Colorectal cancer is the fourth leading cause of cancer-associated deaths after lung, liver, and stomach cancer.
According to World Cancer Research Fund International (WCRFI), there were 1.4 million new cases diagnosed in 2012. In 2010, there was an estimated 1.23 million cases of colorectal cancer that resulted in an estimated 715,000 deaths worldwide, an increase of 46% from 490,000 in 1990. The Cancer Research Fund International further predicts 2.4 million cases will be diagnosed annually worldwide by 2035.
Colorectal cancer is more common in developed countries, with overall incidence varying ten-fold. A diet high in highly processed foods (common in developed countries) is also thought to be associated with an increased risk of colorectal cancer. Given the relatively high and rapidly rising incidence of colorectal cancer, and its prevalence in the developed world, colorectal cancer is an attractive target for pharmaceutical development.1,2
The fact that radiation therapy is rarely used due to the sensitivity of the intestinal tract to radiation means that chemotherapy is often the treatment of choice after therapy. Additionally, there are a number of syndromes are associated with an increased risk of colorectal cancer, most notably familial adenomatous polyposis (FAP) syndrome, in which virtually all affected individuals will develop colorectal cancer and which accounts for almost 1% of all colorectal cancer.3
FAP results from mutations in the APC (adenomatous polyposis coli) gene that are inherited in an autosomally dominant pattern. The protein produced by the APC gene is involved in the organization of other proteins during cell division and is responsible for ensuring that the correct number of chromosomes in each daughter cell is correct. APC is a large protein and mutations that lead to FAP inactivate the protein, causing it to become non-functional, most often through frameshift mutations that lead to premature stop codons, and truncated protein.4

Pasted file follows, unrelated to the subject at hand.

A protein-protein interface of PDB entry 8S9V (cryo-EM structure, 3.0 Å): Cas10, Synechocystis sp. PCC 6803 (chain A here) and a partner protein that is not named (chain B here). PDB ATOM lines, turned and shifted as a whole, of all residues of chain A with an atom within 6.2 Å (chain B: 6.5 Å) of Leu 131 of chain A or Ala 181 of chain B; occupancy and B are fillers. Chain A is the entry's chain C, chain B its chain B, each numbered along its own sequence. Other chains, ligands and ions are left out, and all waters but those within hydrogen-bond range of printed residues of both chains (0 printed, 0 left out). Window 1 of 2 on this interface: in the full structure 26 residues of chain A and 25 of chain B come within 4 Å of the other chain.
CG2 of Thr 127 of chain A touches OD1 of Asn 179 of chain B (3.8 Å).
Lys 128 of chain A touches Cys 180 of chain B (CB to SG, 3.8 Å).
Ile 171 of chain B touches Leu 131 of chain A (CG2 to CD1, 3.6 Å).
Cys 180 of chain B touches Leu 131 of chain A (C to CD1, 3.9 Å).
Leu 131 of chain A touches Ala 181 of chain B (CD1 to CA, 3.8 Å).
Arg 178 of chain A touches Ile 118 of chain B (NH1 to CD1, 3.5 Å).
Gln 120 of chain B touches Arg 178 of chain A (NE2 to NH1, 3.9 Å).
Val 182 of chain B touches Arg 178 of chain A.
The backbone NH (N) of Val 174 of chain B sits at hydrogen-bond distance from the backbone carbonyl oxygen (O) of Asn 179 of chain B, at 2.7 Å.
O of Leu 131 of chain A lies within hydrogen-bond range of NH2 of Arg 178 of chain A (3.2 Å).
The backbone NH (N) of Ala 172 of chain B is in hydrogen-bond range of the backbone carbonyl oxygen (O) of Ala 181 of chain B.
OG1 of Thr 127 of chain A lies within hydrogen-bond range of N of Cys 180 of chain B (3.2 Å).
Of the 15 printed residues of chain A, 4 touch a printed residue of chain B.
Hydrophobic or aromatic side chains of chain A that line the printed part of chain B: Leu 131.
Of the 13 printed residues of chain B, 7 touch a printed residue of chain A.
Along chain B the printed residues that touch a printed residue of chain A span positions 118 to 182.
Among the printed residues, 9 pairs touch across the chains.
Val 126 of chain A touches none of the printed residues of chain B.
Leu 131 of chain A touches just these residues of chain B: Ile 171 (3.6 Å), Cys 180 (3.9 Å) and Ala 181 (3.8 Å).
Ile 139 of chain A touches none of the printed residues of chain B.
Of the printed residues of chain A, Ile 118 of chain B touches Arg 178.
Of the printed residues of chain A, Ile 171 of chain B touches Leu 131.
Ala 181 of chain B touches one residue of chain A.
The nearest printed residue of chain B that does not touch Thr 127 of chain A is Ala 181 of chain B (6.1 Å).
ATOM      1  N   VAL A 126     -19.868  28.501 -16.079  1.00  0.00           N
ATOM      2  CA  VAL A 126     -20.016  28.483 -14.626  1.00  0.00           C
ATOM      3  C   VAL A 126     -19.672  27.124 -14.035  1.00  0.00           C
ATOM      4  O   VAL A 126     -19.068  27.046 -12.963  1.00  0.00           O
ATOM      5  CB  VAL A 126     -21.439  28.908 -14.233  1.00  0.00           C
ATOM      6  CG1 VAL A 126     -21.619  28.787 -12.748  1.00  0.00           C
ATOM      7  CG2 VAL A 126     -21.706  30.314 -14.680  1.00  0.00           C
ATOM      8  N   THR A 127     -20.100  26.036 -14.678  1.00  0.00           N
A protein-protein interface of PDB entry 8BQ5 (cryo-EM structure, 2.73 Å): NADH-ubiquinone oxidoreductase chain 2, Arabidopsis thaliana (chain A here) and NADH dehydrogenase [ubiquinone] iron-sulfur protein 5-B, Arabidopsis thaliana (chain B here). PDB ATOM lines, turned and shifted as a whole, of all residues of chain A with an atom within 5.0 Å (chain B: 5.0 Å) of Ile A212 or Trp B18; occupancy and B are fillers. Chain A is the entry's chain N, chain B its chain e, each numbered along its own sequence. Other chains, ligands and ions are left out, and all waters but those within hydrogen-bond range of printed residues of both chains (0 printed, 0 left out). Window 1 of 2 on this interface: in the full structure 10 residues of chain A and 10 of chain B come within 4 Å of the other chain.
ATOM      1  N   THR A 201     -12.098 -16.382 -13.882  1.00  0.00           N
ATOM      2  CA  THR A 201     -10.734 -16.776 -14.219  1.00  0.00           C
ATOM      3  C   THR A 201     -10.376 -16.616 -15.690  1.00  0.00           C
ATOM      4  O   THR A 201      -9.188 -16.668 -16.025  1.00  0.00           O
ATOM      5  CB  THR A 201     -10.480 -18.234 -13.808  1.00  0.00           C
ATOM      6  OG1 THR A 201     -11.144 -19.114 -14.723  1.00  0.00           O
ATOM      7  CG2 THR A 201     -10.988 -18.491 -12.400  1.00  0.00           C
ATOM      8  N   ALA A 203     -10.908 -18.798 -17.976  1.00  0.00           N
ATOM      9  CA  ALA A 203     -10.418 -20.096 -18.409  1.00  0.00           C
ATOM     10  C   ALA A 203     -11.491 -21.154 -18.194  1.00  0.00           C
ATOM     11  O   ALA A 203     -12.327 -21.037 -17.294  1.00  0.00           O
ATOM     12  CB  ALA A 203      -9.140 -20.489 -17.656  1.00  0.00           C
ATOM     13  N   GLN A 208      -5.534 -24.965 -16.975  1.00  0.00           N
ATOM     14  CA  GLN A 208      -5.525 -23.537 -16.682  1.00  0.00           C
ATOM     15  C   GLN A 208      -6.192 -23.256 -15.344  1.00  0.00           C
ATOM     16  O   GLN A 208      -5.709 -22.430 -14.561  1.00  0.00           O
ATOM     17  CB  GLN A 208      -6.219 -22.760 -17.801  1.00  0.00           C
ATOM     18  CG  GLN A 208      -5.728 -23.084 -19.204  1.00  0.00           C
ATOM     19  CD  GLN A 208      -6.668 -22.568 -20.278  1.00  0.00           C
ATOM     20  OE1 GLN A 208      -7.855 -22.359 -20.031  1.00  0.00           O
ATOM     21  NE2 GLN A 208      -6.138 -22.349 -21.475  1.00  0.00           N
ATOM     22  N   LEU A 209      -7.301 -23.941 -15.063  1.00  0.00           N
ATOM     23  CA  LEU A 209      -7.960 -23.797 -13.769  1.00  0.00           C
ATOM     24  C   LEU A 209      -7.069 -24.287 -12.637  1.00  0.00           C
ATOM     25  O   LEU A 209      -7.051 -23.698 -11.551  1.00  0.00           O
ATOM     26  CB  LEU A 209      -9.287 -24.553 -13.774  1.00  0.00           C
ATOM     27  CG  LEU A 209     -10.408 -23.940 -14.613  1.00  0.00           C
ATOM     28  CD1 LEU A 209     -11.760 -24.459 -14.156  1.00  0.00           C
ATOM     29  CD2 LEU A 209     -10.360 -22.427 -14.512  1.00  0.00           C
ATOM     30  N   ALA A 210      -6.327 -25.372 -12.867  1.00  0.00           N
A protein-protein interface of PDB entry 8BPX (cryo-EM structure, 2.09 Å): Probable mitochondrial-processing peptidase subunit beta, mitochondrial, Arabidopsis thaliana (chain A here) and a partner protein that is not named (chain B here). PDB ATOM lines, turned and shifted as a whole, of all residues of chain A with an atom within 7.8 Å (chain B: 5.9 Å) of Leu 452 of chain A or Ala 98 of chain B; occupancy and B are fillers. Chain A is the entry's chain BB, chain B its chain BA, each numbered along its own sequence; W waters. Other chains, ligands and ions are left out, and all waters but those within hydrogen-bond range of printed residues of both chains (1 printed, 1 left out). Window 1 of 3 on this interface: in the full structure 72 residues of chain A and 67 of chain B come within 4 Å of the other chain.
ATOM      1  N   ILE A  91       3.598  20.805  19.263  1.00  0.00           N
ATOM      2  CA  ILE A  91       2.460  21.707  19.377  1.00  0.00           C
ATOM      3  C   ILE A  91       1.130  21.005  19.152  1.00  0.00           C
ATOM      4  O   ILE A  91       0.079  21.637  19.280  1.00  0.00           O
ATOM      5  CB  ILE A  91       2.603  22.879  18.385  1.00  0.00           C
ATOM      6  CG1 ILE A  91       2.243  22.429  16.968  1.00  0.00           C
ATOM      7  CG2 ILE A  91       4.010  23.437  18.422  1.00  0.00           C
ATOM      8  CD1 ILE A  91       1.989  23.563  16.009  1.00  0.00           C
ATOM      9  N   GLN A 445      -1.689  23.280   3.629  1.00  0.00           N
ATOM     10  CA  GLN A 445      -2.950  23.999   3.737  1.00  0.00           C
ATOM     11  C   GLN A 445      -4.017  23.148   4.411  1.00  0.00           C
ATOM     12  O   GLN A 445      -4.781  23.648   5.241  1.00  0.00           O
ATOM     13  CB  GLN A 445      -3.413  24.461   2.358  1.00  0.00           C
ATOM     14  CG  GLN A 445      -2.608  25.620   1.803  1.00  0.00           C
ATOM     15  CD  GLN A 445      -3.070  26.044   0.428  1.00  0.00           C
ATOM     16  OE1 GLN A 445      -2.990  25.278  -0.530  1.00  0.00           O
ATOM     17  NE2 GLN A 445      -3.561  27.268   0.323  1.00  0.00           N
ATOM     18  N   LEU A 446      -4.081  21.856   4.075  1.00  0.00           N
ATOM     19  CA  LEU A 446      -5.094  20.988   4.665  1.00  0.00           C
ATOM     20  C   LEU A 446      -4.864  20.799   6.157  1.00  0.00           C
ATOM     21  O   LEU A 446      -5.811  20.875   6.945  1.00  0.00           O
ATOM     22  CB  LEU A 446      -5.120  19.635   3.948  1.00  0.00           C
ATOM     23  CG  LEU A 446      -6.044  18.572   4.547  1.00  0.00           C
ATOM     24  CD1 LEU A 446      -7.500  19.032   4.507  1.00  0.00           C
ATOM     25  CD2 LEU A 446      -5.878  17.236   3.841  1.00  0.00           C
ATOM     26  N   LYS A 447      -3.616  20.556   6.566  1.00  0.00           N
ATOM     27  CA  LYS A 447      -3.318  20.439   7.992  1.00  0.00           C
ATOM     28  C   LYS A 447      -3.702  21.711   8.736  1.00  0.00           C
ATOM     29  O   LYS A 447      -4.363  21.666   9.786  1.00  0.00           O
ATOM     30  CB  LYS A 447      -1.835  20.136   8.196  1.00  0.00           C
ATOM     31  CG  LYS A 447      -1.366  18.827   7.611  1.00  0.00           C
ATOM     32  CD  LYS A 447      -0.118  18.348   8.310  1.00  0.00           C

Lynch syndrome (HPNCC or hereditary nonpolyposis colorectal cancer) is also associated with an increased risk of colorectal cancer and a variety of other cancers (most commonly endometrial, but also ovarian, stomach, small intestine, hepatobiliary tract, urinary tract, brain and skin).5 HPNCC is due to mutations in the APC gene that impairs DNA mismatch repair, and is inherited in an autosomally dominant pattern.
Another syndrome that is associated with mutations in the APC gene is Gardner syndrome or familial colorectal polyposis. Gardner syndrome results in colorectal polyps that develop into colorectal cancer, which is general fatal by age 35-45. However Gardner syndrome can also cause polyps to develop in the stomach, duodenum, spleen, kidneys, liver, and mesentery. These polyps may also develop into tumors, and tumors may also be found in the skull (osteomas), epidermoid and sebaceous cysts, and fibromas.6 Thyroid cancer is also associated with Gardner syndrome, in addition to desmoid tumors that form at sites where surgery was performed to remove parts of the colon due to the number of polyps present.
In the non-familial cases of colorectal cancer, research has shown that mutations caused by external factors that reduce the DNA repair capability of the cells and result in genomic instability play a significant role in the development of these cases of colorectal cancer. Detailed analysis of the mutations present in these forms of colorectal cancer have shown that the mutated genes fall into the regulatory pathways associated with the WNT and TGF-b (transforming growth factor-b) signaling pathways, and ultimately to increased activity of MYC. Increased MYC activity leads to unregulated expression of many genes involved in cell proliferation, and is associated with an increase in cell division.7
Symptoms of colorectal cancer vary according to the position of the tumor within the colon, but generally involve changes in the function of the GI tract – constipation, changes in stool caliber, loss of appetite, as well as rectal bleeding and anemia. Colorectal cancer is usually diagnosed by colonoscopy, where a biopsy is taken and evaluated histologically. The extent of disease is then usually determined by CT scan (or other imaging modalities).
Treatment of colorectal cancer generally begins with surgery to remove the tumor and surrounding colon. Radiation therapy is rarely used for colorectal cancer due to the sensitivity of the surrounding normal intestines to radiation damage, consequently, surgery is generally followed by chemotherapy typically with regimes that include 5-fluorouracil and leucovorin. Newer therapeutic strategies incorporate compounds like irinotecan and oxaliplatin.